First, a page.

His performance is extraordinarily good, yet totally free of grandstanding, and in this it is like all five central performances. At the beginning of the movie the five actors introduce themselves, by their own names, tell who they are going to play, and give some bits of orienting information on each character. Their performances are so deeply felt, and at the same time so thoughtful, that each “presentation” blends almost immediately into the character itself; yet the awareness lingers that these are actors telling us something about the story they are in.
Brault’s distancing—reinforced by frequent flashforwards in which a character sits and recounts, directly to the camera, his thoughts and feelings on what has been shown happening to him or subsequently happened—never excludes the fleshing out of his story with beautifully unstressed human details and exchanges: the look Boudreau’s eldest daughter Louise has in her eye when he tells her, “Louise, you’re in charge now; I’m counting on you,” and she replies, “Don’t worry”; the banter that passes between Boudreau and Leo, a shopkeeper, when Leo is caught in the act of taking a swig during working hours, followed by Leo’s bemused doubletake when he later looks up from sweeping in front of the store and accidentally catches a glimpse of Boudreau being spirited away in the back of a passing police car.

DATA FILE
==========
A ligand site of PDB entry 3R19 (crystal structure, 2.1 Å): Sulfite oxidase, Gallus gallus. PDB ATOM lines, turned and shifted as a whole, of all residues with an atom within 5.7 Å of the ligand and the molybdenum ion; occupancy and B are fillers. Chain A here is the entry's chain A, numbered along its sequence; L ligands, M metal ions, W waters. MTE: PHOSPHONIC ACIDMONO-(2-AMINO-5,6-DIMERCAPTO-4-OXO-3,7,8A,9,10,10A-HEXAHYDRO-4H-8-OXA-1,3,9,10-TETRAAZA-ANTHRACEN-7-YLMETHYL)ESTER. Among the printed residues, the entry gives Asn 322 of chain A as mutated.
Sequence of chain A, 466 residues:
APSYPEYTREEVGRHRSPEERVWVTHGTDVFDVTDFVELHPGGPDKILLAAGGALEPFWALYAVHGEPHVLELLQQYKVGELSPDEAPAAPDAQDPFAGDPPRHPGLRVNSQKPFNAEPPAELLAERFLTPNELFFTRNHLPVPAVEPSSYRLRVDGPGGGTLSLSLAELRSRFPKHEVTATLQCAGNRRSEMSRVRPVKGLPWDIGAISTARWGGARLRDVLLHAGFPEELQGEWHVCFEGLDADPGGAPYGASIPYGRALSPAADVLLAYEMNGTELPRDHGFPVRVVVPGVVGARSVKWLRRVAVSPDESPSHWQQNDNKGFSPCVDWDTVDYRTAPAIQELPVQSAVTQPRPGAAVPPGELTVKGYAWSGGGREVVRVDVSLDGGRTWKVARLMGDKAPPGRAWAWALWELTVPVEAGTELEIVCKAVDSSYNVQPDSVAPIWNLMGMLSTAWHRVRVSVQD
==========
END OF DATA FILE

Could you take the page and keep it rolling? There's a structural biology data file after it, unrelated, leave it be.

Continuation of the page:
Brault was always a fine cinematographer (Jutra’s Mon Oncle Antoine, Kamouraska). His approach to the material of Les Ordres isn’t incompatible with an unostentatiously virtuoso command of the director’s skills, including but not limited to the photographer’s eye. The scene which takes us, finally, via a cop car delivering Boudreau into the vast fluorescent-lit underground parking and reception area of the Montreal jail is a good example. Here the pans and tracks, the cutting, the use of sound, light, color, pack the frame with so much energy and interest and tension that I felt as if I’d been dropped suddenly—after half an hour of technically subdued preparation—into the charged opening scene of a thriller choreographed by Don Siegel.
Another man who knows what he’s doing and appears to be getting better at it with each new picture is Swiss director Alain Tanner. His film at this year’s festival, The Middle of the World, seemed overlong to me, as did his first film, Charles, Dead or Alive. (I haven’t seen La Salamandre or Retour d’Afrique.) Charles, however, after a brilliant start, never did get itself together again, and I felt eventually as if it would never end. But Middle of the World, while it sags here and there during its two-hours-plus, kept reengaging my interest. The conclusion, though deliberately open-ended, is a real conclusion, and the film—thanks partly to novelist John Berger’s collaboration on the script, perhaps—is quite carefully structured.